"The used with great latitude in the Scriptures, and sometimes im- first three evangelists also use the plural 62662T4, to denote plies the space of time occupied by a whole watch. (Matt. the Sabbath-day: (Matt. xii. 5–11. Mark i. 21. and ü. 23. XXV. 13. xxvi. 40. Mark xiv. 37. Luke xxii. 59. Rev. iii. Luke iv. 16, &c.) Whereas John, to avoid ambiguity, ap3.). Perhaps the third hour mentioned in Acts xxiii. 23. was propriates the singular 52062tcr to the Sabbath-uay, and the a military watch of the night.

plural orbeste to the week. (John v. 9—16. v. 22, &c. xx. 1.) The Jews reckoned two evenings : the former began at the

The second Subbath after the first (Lule vi. 1.), dwTEOPATOV, ninth hour of the natural day, or three o'clock in the after- or rather the second prime Sabbath, concerning which comnoon ; and the latter at the eleventh hour. Thus the pas- the first Sabbath after the second day of unleavened bread or

mentators have been so greatly divided, appears to have been chal lamb was required to be sacrificed between the evenings (Exod. xii. 6. Lev. xxiii. 4.); which Josephus tells us, the of the passover week. Besides weeks of days, the Jews had Jews in his time did, from the ninth hour until the eleventh. weeks of seven years (the seventh of which was called the Hence the law, requiring the paschal lamb to be sacrificed salbaticul year); and weeks of seven times seven years, or "at even, at the going down of the sun” (Deut. xvi. 6.), ex- or of forty-nine years, which were reckoned from one jubilee pressed both evenings. It is truly remarkable, that “ Christ to another. The fiftieth or jubilee year was celebrated with . During the siege of Jerusalem, the Jewish historian relates that the singular

festivity and solemnity.11 priests were not interrupted in the discharge of their sacred functions, but IV. 'The Hebrews had their Months, which, like those of continued twice a day, in the morning,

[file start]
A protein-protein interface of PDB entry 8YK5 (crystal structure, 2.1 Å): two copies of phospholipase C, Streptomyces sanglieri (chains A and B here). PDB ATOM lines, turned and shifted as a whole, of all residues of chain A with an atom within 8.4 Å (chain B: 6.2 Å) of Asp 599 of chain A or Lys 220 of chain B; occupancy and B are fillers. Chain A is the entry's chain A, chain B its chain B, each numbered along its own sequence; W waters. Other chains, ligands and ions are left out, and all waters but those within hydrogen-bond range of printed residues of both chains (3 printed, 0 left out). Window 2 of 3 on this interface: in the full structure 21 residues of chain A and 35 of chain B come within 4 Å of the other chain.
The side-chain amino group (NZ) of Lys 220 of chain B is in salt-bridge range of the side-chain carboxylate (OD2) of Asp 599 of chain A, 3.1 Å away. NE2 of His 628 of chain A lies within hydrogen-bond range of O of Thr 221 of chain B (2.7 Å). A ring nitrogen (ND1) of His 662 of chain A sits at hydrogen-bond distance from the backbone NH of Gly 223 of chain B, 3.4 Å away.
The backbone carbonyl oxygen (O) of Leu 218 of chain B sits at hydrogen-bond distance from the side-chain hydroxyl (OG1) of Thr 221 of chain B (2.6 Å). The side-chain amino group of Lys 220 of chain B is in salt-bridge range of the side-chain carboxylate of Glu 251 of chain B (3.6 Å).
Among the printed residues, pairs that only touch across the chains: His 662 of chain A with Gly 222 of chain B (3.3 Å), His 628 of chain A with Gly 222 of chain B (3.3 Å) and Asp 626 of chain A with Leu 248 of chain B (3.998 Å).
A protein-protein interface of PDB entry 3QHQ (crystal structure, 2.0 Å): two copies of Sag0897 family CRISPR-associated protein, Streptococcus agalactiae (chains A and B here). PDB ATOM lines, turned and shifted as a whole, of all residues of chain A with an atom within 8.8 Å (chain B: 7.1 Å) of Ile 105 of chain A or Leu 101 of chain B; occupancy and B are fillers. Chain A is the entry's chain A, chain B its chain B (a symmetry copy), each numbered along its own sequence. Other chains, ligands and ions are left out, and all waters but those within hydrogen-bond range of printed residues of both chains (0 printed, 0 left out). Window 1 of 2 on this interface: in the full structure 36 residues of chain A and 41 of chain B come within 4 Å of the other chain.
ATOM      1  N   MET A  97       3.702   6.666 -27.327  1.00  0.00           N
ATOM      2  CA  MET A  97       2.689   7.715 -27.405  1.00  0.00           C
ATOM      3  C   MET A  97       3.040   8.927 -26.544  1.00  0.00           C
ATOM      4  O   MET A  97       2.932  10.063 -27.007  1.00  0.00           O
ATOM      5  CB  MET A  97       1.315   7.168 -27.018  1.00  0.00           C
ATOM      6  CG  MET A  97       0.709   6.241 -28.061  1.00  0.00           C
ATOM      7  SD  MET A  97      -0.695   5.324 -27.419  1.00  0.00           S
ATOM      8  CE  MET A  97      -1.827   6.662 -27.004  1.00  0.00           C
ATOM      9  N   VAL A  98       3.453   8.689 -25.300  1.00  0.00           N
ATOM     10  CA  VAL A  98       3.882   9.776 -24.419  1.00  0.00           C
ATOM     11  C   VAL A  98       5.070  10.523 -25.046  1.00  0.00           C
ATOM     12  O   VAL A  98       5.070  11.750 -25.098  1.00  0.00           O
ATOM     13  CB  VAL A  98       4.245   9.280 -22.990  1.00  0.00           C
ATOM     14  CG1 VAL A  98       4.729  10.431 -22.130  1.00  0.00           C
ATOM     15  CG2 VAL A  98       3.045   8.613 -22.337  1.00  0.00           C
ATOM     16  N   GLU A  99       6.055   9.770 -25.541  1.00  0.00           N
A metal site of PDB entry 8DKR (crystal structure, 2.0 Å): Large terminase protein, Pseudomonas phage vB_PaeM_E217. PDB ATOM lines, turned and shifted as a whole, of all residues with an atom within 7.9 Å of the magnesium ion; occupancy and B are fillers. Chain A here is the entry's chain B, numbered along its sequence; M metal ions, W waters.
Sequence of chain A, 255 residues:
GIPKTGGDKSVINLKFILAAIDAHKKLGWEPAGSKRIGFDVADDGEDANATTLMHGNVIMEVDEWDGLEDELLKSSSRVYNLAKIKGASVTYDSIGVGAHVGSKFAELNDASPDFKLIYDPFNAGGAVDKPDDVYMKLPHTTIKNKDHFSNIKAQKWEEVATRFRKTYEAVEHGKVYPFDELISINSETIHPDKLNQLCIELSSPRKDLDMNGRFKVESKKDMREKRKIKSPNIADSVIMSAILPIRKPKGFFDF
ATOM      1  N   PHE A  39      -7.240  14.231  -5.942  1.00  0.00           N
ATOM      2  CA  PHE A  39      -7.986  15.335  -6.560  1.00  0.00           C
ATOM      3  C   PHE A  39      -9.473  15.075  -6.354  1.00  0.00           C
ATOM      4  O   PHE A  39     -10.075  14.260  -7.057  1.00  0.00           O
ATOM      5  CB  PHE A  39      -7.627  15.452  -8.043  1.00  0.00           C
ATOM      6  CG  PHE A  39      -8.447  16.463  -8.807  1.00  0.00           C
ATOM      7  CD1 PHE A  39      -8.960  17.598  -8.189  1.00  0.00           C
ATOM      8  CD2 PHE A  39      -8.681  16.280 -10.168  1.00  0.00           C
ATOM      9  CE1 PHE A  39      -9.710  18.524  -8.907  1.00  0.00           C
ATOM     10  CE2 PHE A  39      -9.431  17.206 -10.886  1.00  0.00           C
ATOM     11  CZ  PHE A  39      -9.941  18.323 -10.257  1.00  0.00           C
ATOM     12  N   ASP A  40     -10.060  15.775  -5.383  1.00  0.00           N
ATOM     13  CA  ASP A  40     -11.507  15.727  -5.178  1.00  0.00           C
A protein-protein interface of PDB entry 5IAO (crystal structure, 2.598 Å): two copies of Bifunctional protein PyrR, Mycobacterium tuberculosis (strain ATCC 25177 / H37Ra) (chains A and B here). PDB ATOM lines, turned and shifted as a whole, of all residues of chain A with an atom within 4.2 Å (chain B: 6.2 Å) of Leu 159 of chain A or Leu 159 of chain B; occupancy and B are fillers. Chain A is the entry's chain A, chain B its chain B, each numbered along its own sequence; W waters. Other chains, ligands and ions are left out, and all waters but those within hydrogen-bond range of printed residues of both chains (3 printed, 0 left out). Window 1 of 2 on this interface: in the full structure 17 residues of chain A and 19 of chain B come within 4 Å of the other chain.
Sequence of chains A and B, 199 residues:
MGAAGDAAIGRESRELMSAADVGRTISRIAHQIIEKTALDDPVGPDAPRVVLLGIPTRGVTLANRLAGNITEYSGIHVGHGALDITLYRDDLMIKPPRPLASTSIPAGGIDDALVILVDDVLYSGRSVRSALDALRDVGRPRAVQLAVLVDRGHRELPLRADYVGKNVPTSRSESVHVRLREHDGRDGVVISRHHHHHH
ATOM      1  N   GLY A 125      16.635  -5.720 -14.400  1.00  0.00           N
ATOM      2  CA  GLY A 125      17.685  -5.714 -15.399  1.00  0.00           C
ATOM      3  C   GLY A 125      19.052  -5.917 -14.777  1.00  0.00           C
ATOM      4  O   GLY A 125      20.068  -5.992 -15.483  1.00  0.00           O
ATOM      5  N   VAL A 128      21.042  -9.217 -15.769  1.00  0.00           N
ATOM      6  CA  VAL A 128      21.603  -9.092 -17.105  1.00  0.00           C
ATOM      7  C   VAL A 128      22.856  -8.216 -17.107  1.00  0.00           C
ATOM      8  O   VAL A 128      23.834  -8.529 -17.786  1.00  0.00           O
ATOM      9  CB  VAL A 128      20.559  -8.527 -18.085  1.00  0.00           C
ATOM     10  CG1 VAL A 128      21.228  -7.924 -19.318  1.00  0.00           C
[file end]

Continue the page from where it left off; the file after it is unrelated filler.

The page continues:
and at the
ninth hour (or at three all other ancient nations,

were lunar ones, being measured by rarely, if ever, ate or drank till after the hour or prayer

(Acis x. 30.), and the revolutions of the moon, and consisting alternately of on Sabbath-days not till the sixth hour (twelve at noon, Josephus, de vita twenty-nine and thirty days. While the Jews continued in of those on whom the Holy Spirit had miraculously descended on the day years was not settled by any astronomical rules or calculasua $ 54.): which circumstance well explains the apostle Peter's defence the land of Canaan, the commencement of their months and of Pentecost. (Acts ii. 15.)

tions, but by the phasis or actual appearance of the moon. As • Thus the 131th psalm gives an instance of the temple

watch : the whole soon as they saw the moon, they began the month. Persons the watch. The first watch addresses the second (ver.1, 2.) reminding were therefore appointed to watch on the tops of the moun them of their duty; and the second answers (ver. 3.) by a solemo blessing tains for the first appearance of the moon after the change : The address and the answer seem both to be a set form, which each indi. as soon as they saw it, they informed the Sanhedrin, and vidual proclaiined or sung aloud, at stated intervals